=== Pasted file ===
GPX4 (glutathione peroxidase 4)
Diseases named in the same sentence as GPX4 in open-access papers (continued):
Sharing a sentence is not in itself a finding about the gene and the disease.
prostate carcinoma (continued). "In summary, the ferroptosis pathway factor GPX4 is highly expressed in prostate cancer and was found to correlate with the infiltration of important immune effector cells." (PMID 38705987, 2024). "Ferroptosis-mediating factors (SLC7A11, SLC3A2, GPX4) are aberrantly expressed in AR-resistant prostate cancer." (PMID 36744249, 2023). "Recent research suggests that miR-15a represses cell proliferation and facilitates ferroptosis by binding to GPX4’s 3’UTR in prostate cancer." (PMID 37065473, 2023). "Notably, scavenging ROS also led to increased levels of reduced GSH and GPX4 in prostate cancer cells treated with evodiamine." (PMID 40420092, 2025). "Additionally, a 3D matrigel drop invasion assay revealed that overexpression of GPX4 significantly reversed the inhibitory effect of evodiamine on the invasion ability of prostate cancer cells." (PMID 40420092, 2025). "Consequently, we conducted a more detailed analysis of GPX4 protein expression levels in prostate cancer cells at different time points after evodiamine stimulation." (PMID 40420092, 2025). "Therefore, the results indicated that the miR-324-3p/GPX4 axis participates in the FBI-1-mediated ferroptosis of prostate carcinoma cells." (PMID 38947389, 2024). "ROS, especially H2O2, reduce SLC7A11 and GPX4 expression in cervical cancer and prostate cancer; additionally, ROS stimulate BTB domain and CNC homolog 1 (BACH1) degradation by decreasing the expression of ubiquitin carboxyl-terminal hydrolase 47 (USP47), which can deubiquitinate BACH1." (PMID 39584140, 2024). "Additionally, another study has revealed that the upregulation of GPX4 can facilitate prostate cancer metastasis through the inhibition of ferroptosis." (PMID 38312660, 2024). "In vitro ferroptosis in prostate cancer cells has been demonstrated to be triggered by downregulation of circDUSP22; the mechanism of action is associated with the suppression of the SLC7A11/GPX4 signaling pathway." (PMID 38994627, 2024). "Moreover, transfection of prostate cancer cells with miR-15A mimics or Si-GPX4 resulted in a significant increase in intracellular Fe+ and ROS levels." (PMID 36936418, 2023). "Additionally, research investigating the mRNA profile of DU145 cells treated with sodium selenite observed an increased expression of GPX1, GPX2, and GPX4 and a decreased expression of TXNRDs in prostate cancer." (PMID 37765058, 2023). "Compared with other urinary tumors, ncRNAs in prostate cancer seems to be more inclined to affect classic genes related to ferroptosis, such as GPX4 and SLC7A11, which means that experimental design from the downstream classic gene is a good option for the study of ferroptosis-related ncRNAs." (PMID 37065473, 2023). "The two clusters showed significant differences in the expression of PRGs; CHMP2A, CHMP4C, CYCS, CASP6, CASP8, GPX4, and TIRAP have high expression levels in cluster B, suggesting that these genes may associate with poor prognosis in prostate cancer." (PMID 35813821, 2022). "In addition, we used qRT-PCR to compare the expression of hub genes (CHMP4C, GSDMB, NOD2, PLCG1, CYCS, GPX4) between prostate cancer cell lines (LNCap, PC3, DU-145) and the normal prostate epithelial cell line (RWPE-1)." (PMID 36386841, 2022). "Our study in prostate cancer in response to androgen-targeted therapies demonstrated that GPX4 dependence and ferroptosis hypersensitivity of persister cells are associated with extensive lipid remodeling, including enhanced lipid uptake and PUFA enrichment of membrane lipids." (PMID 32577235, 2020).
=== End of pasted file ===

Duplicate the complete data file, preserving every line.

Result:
GPX4 (glutathione peroxidase 4)
Diseases named in the same sentence as GPX4 in open-access papers (continued):
Sharing a sentence is not in itself a finding about the gene and the disease.
prostate carcinoma (continued). "In summary, the ferroptosis pathway factor GPX4 is highly expressed in prostate cancer and was found to correlate with the infiltration of important immune effector cells." (PMID 38705987, 2024). "Ferroptosis-mediating factors (SLC7A11, SLC3A2, GPX4) are aberrantly expressed in AR-resistant prostate cancer." (PMID 36744249, 2023). "Recent research suggests that miR-15a represses cell proliferation and facilitates ferroptosis by binding to GPX4’s 3’UTR in prostate cancer." (PMID 37065473, 2023). "Notably, scavenging ROS also led to increased levels of reduced GSH and GPX4 in prostate cancer cells treated with evodiamine." (PMID 40420092, 2025). "Additionally, a 3D matrigel drop invasion assay revealed that overexpression of GPX4 significantly reversed the inhibitory effect of evodiamine on the invasion ability of prostate cancer cells." (PMID 40420092, 2025). "Consequently, we conducted a more detailed analysis of GPX4 protein expression levels in prostate cancer cells at different time points after evodiamine stimulation." (PMID 40420092, 2025). "Therefore, the results indicated that the miR-324-3p/GPX4 axis participates in the FBI-1-mediated ferroptosis of prostate carcinoma cells." (PMID 38947389, 2024). "ROS, especially H2O2, reduce SLC7A11 and GPX4 expression in cervical cancer and prostate cancer; additionally, ROS stimulate BTB domain and CNC homolog 1 (BACH1) degradation by decreasing the expression of ubiquitin carboxyl-terminal hydrolase 47 (USP47), which can deubiquitinate BACH1." (PMID 39584140, 2024). "Additionally, another study has revealed that the upregulation of GPX4 can facilitate prostate cancer metastasis through the inhibition of ferroptosis." (PMID 38312660, 2024). "In vitro ferroptosis in prostate cancer cells has been demonstrated to be triggered by downregulation of circDUSP22; the mechanism of action is associated with the suppression of the SLC7A11/GPX4 signaling pathway." (PMID 38994627, 2024). "Moreover, transfection of prostate cancer cells with miR-15A mimics or Si-GPX4 resulted in a significant increase in intracellular Fe+ and ROS levels." (PMID 36936418, 2023). "Additionally, research investigating the mRNA profile of DU145 cells treated with sodium selenite observed an increased expression of GPX1, GPX2, and GPX4 and a decreased expression of TXNRDs in prostate cancer." (PMID 37765058, 2023). "Compared with other urinary tumors, ncRNAs in prostate cancer seems to be more inclined to affect classic genes related to ferroptosis, such as GPX4 and SLC7A11, which means that experimental design from the downstream classic gene is a good option for the study of ferroptosis-related ncRNAs." (PMID 37065473, 2023). "The two clusters showed significant differences in the expression of PRGs; CHMP2A, CHMP4C, CYCS, CASP6, CASP8, GPX4, and TIRAP have high expression levels in cluster B, suggesting that these genes may associate with poor prognosis in prostate cancer." (PMID 35813821, 2022). "In addition, we used qRT-PCR to compare the expression of hub genes (CHMP4C, GSDMB, NOD2, PLCG1, CYCS, GPX4) between prostate cancer cell lines (LNCap, PC3, DU-145) and the normal prostate epithelial cell line (RWPE-1)." (PMID 36386841, 2022). "Our study in prostate cancer in response to androgen-targeted therapies demonstrated that GPX4 dependence and ferroptosis hypersensitivity of persister cells are associated with extensive lipid remodeling, including enhanced lipid uptake and PUFA enrichment of membrane lipids." (PMID 32577235, 2020).